Sen. Leila M. de Lima has called on the Senate leadership to allow her to actively participate in the deliberations of important legislative measures as well as to attend other official functions in the Senate even through remote or electronic means.
De Lima made the call as the Senate resumes its sessions today. She is currently facing drug charges and is detained at the Philippine National Police Custodial Center in Camp Crame, Quezon City.
“For more than two months since I was illegally jailed on sham charges, I have refused to allow political persecution and harassment I suffer under the hands of the present administration to prevent me from fulfilling my electoral mandate,” said De Lima in a statement.
De Lima said she is hoping she could join her colleagues in the deliberations on the proposed revival of the death penalty, lowering the criminal age responsibility, and the postponement of barangay elections, among others.
“I have work to do as a senator and I will continue to do so because I owe it to the more than 14 million Filipino people who voted me in office and represent them in the Senate. I hope I can participate in important debates in the Senate,” said the staunchest critic of the Duterte administration.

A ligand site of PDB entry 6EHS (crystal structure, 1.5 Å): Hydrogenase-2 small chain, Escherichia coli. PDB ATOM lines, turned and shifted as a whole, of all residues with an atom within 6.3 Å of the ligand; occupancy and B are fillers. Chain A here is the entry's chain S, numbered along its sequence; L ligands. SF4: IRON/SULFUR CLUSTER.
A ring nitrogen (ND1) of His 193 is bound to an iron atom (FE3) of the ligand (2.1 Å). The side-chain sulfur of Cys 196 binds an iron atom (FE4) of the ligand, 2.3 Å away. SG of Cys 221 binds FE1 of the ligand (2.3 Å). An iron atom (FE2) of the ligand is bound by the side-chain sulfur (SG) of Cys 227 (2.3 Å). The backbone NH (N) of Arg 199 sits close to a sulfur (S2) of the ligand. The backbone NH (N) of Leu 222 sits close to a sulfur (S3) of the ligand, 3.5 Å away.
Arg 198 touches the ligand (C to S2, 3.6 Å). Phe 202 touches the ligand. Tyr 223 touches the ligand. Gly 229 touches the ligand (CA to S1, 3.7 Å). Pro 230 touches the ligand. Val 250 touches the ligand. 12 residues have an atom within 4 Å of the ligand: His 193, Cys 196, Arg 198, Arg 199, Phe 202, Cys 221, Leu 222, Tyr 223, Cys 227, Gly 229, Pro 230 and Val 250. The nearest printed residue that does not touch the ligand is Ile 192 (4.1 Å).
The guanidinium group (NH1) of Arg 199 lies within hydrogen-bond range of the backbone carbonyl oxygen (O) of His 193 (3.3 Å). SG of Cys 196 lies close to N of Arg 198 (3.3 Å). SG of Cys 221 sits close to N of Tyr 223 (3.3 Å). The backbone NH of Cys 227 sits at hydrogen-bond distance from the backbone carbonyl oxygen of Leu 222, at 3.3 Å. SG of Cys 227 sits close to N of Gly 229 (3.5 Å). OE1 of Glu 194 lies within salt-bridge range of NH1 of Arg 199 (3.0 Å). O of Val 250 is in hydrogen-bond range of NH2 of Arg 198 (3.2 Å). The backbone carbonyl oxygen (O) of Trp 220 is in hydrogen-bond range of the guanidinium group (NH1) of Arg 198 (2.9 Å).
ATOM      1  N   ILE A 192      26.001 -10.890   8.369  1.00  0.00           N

De Lima has filed resolutions and bills even while in detention. She also remains the chairperson of the Senate electoral reforms and people’s participation committee.
The lawmaker said her camp is now studying all legal options for her to be allowed to attend Senate sessions. She pointed out there were already detained senators in the past who were permitted to attend their legislative duties, including participation in Senate proceedings, pending the resolution of the cases filed against them.
She recalled that in 2008, the Senate, then under the leadership of Senate President Aquilino Pimentel Jr., allowed then detained Sen. Antonio Trillanes IV to participate in Senate proceedings through teleconferencing.
She also said that former Sen. Justiniano Montano was allowed to perform his senatorial duties during the 1950s even when he was facing a non-bailable offense of multiple murders and was allowed to post bail.
“Apart from my rights as a duly-elected senator, I have to invoke my rights as a political prisoner as provided and protected under Philippine laws and jurisprudence as well as the International Convention on Civil and Political Rights,” she stressed. (Hannah L. Torregoza)